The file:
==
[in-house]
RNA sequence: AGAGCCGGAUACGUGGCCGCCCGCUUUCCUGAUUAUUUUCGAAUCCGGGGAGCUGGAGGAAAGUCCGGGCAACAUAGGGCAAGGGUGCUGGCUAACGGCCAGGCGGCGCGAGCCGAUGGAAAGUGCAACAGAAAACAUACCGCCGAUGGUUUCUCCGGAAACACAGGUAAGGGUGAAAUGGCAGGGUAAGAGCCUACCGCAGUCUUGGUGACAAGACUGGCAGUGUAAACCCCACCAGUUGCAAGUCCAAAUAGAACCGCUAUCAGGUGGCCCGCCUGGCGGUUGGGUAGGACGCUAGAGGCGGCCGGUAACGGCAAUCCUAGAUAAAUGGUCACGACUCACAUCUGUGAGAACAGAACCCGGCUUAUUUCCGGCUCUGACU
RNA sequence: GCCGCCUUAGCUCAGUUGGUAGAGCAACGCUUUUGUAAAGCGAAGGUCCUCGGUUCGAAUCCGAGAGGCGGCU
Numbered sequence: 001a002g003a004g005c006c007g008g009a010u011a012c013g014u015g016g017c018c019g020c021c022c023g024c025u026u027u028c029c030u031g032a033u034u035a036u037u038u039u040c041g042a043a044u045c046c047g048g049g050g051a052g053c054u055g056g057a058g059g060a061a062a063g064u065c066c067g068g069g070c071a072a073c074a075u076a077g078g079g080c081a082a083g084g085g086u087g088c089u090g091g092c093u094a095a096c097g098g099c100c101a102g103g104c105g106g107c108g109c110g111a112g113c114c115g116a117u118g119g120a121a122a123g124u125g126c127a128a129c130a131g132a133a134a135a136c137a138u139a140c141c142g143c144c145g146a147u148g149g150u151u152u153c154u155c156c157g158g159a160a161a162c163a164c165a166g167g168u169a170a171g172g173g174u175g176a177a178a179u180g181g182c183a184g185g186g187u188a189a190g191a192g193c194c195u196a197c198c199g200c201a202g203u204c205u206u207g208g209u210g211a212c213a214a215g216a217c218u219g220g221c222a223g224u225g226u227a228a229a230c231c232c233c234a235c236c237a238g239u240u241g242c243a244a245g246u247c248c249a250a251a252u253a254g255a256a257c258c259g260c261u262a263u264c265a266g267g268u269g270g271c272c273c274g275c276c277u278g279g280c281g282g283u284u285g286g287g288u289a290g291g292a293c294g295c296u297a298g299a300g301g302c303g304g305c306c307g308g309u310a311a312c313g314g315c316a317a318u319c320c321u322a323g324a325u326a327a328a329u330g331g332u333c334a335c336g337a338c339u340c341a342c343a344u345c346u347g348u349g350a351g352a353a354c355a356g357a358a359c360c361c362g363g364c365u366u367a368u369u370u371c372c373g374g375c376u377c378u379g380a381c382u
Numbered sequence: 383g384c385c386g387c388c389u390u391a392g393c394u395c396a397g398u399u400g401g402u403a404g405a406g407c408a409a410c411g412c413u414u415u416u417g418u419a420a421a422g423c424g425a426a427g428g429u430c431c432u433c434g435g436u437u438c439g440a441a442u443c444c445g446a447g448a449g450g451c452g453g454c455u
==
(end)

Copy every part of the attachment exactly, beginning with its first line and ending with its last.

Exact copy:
[in-house]
RNA sequence: AGAGCCGGAUACGUGGCCGCCCGCUUUCCUGAUUAUUUUCGAAUCCGGGGAGCUGGAGGAAAGUCCGGGCAACAUAGGGCAAGGGUGCUGGCUAACGGCCAGGCGGCGCGAGCCGAUGGAAAGUGCAACAGAAAACAUACCGCCGAUGGUUUCUCCGGAAACACAGGUAAGGGUGAAAUGGCAGGGUAAGAGCCUACCGCAGUCUUGGUGACAAGACUGGCAGUGUAAACCCCACCAGUUGCAAGUCCAAAUAGAACCGCUAUCAGGUGGCCCGCCUGGCGGUUGGGUAGGACGCUAGAGGCGGCCGGUAACGGCAAUCCUAGAUAAAUGGUCACGACUCACAUCUGUGAGAACAGAACCCGGCUUAUUUCCGGCUCUGACU
RNA sequence: GCCGCCUUAGCUCAGUUGGUAGAGCAACGCUUUUGUAAAGCGAAGGUCCUCGGUUCGAAUCCGAGAGGCGGCU
Numbered sequence: 001a002g003a004g005c006c007g008g009a010u011a012c013g014u015g016g017c018c019g020c021c022c023g024c025u026u027u028c029c030u031g032a033u034u035a036u037u038u039u040c041g042a043a044u045c046c047g048g049g050g051a052g053c054u055g056g057a058g059g060a061a062a063g064u065c066c067g068g069g070c071a072a073c074a075u076a077g078g079g080c081a082a083g084g085g086u087g088c089u090g091g092c093u094a095a096c097g098g099c100c101a102g103g104c105g106g107c108g109c110g111a112g113c114c115g116a117u118g119g120a121a122a123g124u125g126c127a128a129c130a131g132a133a134a135a136c137a138u139a140c141c142g143c144c145g146a147u148g149g150u151u152u153c154u155c156c157g158g159a160a161a162c163a164c165a166g167g168u169a170a171g172g173g174u175g176a177a178a179u180g181g182c183a184g185g186g187u188a189a190g191a192g193c194c195u196a197c198c199g200c201a202g203u204c205u206u207g208g209u210g211a212c213a214a215g216a217c218u219g220g221c222a223g224u225g226u227a228a229a230c231c232c233c234a235c236c237a238g239u240u241g242c243a244a245g246u247c248c249a250a251a252u253a254g255a256a257c258c259g260c261u262a263u264c265a266g267g268u269g270g271c272c273c274g275c276c277u278g279g280c281g282g283u284u285g286g287g288u289a290g291g292a293c294g295c296u297a298g299a300g301g302c303g304g305c306c307g308g309u310a311a312c313g314g315c316a317a318u319c320c321u322a323g324a325u326a327a328a329u330g331g332u333c334a335c336g337a338c339u340c341a342c343a344u345c346u347g348u349g350a351g352a353a354c355a356g357a358a359c360c361c362g363g364c365u366u367a368u369u370u371c372c373g374g375c376u377c378u379g380a381c382u
Numbered sequence: 383g384c385c386g387c388c389u390u391a392g393c394u395c396a397g398u399u400g401g402u403a404g405a406g407c408a409a410c411g412c413u414u415u416u417g418u419a420a421a422g423c424g425a426a427g428g429u430c431c432u433c434g435g436u437u438c439g440a441a442u443c444c445g446a447g448a449g450g451c452g453g454c455u